Is there any better day than new bike day? I can’t think of one. My husband will tell you that I don’t do Valentines' Day, wedding anniversaries or even birthdays, but new bikes? Those are my favourite days. And like any over-excited child there is only one thing to do: play with your new toy until you are too tired to carry on.
Here in France, we have just come out of our third national lockdown, and in the very south, we are have been under a curfew since November. My original plan started under lockdown when I got a delivery date for my new bike. We were confined to a 10km radius, so if I couldn’t go far, how much could I do at home? Could I ride all the trails in our valley in a single day? With the curfew running from 7pm to 6am, I had thirteen hours to see how much I could do.
As anybody who has owned an eMTB for a while will tell you, battery math is a big part of riding one of these bikes. Sure, my bike has a 630Wh battery, but even on eco that was going to limit me to around 3000m climbing and then need six hours charging before I could go again. More than that, I don’t think riding in eco is much fun - the assistance basically compensates for the weight of the bike, so you may as well ride a regular bike. The only way to make this work would be multiple batteries and I need to thank Ben at Shimano, and Fab and Benjy at Canyon for lending me batteries for this, and Olivier at La Roue Libre for having the last two charging adapters in France in stock.
Armed with three batteries, I began mapping routes around the house, with the house as the central point for food, water, and a quick battery change each time. For me, this isn’t a physical challenge like Everesting or trying to scale Olympus Mons in one go (my challenge for the year is revenge at the Trans-Vesubienne
), rather it was supposed to be about fun - how many trails could I ride? How much descending could I do in one day? And could I get some good photos for a story as I went? Even with three batteries, it is not as simple as sticking the bike in Boost and flying up every climb though. If a battery takes around six hours to charge, then each loop needed to be around three hours when a ride in Trail is closer to two hours, and I also wanted to be able to run the final couple of loops in Boost when I would be getting tired. I mapped around six loops and decided to see how it felt on the day.
Heading out the door at 6:09 am precisely, I headed for the piste behind the house to tackle the trail that scares me most in the valley first: Candaniel. It’s not the steepest or gnarliest trail in many ways, but once you get down the descent there is a long, awkward traverse out along the valley with constant exposure, pitchy climbs, and overgrown bushes trying to push you off into the gorge below. All of that before breakfast does a far better job than a quadruple espresso to start your day. The plan was to join that trail onto a loop up to Ze Holy Trail, my second least-favourite, but my GPS bugged on my battery levels, so I popped back for a fresh battery first. Ze Holy Trail is more conventionally nasty, unforgivingly steep, and rocky all most all the way down to the village followed by another short trail to get to the main road. By now I had covered around 40km and 1,500m descending with three trails ridden.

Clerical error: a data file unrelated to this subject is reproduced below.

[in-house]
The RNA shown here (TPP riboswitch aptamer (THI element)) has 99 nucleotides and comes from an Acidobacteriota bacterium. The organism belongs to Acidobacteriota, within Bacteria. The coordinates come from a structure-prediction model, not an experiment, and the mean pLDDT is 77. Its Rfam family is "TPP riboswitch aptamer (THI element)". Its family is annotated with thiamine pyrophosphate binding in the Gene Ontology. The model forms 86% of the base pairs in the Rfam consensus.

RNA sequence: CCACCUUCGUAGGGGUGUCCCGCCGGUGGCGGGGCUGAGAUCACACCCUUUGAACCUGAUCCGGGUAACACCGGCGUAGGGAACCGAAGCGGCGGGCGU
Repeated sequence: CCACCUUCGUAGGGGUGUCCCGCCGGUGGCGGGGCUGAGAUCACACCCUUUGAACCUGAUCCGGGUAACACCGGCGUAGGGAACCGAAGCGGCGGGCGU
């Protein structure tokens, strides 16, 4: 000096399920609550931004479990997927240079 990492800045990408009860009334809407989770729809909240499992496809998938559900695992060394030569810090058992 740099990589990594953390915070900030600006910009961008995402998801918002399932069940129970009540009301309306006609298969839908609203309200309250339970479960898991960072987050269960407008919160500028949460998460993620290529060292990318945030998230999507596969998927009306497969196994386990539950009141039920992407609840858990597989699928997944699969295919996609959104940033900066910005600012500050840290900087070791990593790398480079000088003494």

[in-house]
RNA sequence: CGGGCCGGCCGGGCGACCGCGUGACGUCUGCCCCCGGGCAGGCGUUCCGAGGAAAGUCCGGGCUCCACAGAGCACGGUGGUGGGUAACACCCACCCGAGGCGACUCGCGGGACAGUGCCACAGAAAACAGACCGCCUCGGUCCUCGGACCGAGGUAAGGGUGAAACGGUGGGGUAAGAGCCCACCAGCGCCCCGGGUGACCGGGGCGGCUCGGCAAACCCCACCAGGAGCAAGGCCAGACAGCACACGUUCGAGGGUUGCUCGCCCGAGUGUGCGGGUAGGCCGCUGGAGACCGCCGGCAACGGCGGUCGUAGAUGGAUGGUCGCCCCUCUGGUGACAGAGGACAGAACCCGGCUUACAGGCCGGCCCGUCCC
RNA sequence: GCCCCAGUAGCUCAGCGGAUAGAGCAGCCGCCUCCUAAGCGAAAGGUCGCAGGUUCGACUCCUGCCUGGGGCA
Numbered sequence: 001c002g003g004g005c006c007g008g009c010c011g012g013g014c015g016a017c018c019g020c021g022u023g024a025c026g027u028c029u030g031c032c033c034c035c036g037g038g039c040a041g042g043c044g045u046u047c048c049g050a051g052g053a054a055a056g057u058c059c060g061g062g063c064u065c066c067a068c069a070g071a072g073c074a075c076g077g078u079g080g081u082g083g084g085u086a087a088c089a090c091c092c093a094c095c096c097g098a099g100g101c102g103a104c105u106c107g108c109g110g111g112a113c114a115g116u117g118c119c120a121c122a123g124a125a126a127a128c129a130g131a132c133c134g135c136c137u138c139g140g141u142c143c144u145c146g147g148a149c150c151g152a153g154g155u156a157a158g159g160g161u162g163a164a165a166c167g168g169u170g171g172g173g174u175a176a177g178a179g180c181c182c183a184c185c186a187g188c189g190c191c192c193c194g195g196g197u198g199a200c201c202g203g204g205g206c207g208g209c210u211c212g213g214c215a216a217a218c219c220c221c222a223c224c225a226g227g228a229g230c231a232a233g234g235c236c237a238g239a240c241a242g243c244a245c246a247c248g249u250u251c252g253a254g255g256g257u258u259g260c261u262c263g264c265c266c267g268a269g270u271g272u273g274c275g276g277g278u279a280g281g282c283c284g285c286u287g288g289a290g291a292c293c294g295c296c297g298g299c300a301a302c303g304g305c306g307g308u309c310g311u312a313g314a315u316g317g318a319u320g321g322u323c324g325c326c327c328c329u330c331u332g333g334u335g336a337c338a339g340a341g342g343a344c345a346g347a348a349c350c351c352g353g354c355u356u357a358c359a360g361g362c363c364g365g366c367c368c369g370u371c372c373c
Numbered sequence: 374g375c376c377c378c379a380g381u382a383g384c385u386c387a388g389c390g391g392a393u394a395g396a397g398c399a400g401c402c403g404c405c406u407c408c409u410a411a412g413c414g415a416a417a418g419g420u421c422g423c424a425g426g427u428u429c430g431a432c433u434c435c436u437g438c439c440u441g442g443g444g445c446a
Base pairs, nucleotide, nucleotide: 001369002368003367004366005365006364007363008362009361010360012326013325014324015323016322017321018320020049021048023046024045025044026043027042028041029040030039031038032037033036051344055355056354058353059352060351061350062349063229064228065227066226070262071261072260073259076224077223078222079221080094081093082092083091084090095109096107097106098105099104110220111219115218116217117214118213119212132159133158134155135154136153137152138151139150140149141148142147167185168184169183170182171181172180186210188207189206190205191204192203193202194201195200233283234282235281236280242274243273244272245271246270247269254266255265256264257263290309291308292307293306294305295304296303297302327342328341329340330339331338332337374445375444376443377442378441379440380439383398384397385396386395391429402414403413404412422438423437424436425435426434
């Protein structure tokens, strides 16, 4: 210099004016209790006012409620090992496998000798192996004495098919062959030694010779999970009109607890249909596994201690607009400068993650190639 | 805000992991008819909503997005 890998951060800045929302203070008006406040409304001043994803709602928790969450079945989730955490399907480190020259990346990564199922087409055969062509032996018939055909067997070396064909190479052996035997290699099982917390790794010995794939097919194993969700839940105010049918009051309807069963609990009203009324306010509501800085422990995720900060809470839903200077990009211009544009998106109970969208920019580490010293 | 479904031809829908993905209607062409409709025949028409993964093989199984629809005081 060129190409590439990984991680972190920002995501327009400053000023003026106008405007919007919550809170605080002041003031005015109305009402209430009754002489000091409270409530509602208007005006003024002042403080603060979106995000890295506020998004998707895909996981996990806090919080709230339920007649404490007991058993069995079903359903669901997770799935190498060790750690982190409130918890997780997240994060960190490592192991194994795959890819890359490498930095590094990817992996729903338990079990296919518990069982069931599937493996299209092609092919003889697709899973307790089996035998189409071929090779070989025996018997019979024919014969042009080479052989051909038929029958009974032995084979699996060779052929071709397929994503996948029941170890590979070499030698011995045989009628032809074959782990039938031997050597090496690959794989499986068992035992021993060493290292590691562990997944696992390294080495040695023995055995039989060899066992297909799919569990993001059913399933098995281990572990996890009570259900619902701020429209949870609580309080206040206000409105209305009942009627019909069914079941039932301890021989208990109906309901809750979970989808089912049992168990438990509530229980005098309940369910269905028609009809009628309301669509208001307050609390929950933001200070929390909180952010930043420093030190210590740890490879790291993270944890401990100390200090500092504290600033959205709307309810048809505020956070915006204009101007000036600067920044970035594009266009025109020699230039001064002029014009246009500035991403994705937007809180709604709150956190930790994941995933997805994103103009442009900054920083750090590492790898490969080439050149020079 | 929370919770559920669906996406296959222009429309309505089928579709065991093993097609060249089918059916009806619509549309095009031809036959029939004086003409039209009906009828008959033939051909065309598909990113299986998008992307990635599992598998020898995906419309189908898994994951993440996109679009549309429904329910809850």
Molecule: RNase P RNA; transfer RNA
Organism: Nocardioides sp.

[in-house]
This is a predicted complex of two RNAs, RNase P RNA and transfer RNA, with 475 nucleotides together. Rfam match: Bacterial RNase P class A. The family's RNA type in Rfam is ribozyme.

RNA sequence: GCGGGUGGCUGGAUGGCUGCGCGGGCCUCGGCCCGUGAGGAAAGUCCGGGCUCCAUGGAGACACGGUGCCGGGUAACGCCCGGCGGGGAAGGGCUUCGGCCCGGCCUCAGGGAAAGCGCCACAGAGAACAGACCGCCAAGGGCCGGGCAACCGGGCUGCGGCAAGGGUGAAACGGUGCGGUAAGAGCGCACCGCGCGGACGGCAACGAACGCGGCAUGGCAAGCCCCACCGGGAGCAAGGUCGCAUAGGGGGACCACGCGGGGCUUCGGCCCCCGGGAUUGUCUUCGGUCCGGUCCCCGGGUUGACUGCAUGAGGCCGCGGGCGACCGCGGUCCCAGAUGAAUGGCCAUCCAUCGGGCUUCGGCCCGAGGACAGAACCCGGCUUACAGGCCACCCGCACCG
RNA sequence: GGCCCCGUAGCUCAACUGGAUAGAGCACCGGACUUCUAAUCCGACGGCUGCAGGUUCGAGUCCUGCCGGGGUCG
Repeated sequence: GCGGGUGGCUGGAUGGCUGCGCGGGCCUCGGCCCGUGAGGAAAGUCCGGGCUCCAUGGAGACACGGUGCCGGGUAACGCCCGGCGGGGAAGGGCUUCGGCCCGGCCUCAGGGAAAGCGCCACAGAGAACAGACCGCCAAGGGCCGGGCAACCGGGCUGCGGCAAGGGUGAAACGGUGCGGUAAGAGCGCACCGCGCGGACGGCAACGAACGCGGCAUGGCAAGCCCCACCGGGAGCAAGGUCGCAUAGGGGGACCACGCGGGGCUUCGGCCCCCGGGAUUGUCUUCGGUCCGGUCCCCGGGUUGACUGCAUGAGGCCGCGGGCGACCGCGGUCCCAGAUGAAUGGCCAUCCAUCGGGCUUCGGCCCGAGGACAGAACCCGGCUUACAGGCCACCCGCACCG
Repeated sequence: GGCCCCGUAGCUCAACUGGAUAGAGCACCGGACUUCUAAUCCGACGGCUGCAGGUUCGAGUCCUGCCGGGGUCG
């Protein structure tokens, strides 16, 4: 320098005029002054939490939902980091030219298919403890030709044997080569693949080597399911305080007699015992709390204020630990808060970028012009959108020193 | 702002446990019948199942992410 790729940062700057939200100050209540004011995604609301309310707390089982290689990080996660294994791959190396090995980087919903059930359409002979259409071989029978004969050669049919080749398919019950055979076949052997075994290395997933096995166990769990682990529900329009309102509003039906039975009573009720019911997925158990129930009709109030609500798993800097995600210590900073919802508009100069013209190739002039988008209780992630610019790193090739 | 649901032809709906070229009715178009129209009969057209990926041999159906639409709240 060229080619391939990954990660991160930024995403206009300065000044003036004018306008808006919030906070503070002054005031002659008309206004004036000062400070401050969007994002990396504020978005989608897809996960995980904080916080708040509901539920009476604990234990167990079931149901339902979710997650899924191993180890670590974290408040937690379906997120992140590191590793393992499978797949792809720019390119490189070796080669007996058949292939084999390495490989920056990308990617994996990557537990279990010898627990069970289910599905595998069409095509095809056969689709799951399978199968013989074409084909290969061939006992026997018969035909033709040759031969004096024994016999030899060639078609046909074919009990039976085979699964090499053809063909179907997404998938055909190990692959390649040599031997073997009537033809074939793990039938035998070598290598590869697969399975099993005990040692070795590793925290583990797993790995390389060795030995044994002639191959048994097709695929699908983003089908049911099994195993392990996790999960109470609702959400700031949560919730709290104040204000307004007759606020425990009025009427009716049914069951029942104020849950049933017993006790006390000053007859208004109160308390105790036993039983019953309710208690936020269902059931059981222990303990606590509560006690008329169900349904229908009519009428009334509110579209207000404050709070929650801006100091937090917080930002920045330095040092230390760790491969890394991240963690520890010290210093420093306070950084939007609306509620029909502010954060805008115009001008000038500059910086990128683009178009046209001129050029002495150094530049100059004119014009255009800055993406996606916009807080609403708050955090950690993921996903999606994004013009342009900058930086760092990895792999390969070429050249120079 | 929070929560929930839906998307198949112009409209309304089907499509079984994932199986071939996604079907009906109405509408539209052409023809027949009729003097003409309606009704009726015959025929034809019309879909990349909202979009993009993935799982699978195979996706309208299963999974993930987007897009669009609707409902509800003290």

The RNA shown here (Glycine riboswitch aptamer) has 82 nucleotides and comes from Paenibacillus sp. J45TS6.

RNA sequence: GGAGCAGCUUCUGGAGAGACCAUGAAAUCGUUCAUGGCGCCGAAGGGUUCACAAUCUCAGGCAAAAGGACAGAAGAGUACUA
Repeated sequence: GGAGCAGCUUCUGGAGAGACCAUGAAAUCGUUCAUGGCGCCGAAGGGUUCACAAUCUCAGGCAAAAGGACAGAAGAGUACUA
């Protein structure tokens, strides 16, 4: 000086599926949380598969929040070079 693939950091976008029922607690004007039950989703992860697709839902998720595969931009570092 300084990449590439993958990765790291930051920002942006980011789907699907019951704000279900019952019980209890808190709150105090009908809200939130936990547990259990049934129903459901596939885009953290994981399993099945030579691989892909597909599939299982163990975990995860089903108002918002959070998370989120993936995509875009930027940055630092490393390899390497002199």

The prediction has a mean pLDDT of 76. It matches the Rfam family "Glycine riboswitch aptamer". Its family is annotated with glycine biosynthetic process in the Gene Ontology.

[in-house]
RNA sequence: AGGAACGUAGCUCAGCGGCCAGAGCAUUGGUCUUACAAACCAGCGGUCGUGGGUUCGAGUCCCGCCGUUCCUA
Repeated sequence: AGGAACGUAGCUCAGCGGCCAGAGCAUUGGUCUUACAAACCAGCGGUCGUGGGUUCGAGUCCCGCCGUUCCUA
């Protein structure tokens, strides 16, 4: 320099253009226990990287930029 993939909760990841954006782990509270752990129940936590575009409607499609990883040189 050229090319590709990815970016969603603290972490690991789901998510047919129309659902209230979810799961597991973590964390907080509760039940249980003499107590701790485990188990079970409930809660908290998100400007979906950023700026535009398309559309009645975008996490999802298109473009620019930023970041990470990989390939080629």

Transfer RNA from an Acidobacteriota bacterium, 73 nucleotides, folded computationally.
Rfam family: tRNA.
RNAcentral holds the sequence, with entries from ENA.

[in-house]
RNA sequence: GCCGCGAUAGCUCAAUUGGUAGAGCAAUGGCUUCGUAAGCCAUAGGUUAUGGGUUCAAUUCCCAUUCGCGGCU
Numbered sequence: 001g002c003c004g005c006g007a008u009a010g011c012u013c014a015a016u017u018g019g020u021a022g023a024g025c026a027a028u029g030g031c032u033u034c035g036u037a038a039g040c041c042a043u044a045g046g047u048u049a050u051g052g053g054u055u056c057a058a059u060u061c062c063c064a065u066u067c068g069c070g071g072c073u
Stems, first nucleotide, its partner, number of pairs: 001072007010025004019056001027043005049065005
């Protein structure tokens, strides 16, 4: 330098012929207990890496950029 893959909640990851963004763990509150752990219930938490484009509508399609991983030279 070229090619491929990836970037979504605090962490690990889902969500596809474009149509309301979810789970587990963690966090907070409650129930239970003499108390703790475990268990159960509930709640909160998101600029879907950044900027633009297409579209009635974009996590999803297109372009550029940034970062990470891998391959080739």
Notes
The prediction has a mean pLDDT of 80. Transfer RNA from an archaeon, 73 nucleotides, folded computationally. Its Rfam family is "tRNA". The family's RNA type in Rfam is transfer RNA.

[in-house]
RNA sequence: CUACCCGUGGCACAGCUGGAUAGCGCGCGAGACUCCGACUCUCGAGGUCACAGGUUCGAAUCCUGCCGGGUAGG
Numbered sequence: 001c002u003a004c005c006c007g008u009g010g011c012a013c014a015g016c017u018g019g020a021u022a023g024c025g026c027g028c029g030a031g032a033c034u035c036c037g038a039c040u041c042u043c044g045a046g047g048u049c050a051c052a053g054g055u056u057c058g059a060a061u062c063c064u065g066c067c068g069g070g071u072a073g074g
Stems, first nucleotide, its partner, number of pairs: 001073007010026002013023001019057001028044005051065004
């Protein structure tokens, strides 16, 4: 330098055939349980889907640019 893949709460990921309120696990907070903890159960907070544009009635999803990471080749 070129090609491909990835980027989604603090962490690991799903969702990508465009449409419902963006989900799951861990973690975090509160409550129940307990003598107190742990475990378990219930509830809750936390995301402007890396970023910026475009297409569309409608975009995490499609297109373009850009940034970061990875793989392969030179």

Loop three took me up to the Col de Brouis for Brollercoaster, then down over the Italian border to Olivetta on Polivetta before traversing home along the Botanical Trail - a riverside traverse through a gorge. For number four I popped the bike in Boost and tackled the GR descent and Bangkok Fast on the flanks of Mont Razet and Scuvion, a location that is hellish on a regular bike at midday as it bakes you on the white gravel. Fortunately, zipping along at 20km/h on an ebike there is a bit more wind to keep you cool, making riding on that side far more enjoyable, and the descents are some of the longest in the valley.
The most personal loop for me was number five. It was on the mountain above our house and took in three trails that my husband and I have done a lot of the work to open and maintain. Black River traverses a ledge high above the valley, Serpentin is about as close to fresh loam as we get here, and I then threw in the classic Baisse du Pape descent before finishing on Chez Nous which drops down towards our house.
By now we were past five o’clock and time was running out to get the final loop in on Mont Agaisen - the location most people think of when they think of riding in our valley. From the top of the road at Baisse de Figueira I took the GR up to the edge of the Parc du Mercantour - a national park where bikes are strictly forbidden - and then down Bandite de Berrins, Bramafam, and through the bike park back to the village. It was then a case of racing through the streets to get home before curfew.
Through the day I covered 137km, 6,018m of climbing and descending and a total of nine hours moving. More importantly, I rode 15 trails and I’m not sure you could even manage that with a shuttle. Yes, I could name another 15 or so around the valley so I’m not sure how realistic riding all of them within a day would be. Certainly, I could have done more if we weren’t stopping to take photos, but this was not supposed to be about the numbers. My Garmin GPS gave me just 21 hours of recovery after, something I can manage with an intense hour of running, although my arms and shoulders wouldn’t be as sore this morning, and it is something I think most reasonably fit people should be able to manage (if they can find the batteries this year). This was supposed to be about was celebrating my new bike and I rode it on every mountain in our valley until my hands were almost too sore to hold onto the bars, what more could you ask for?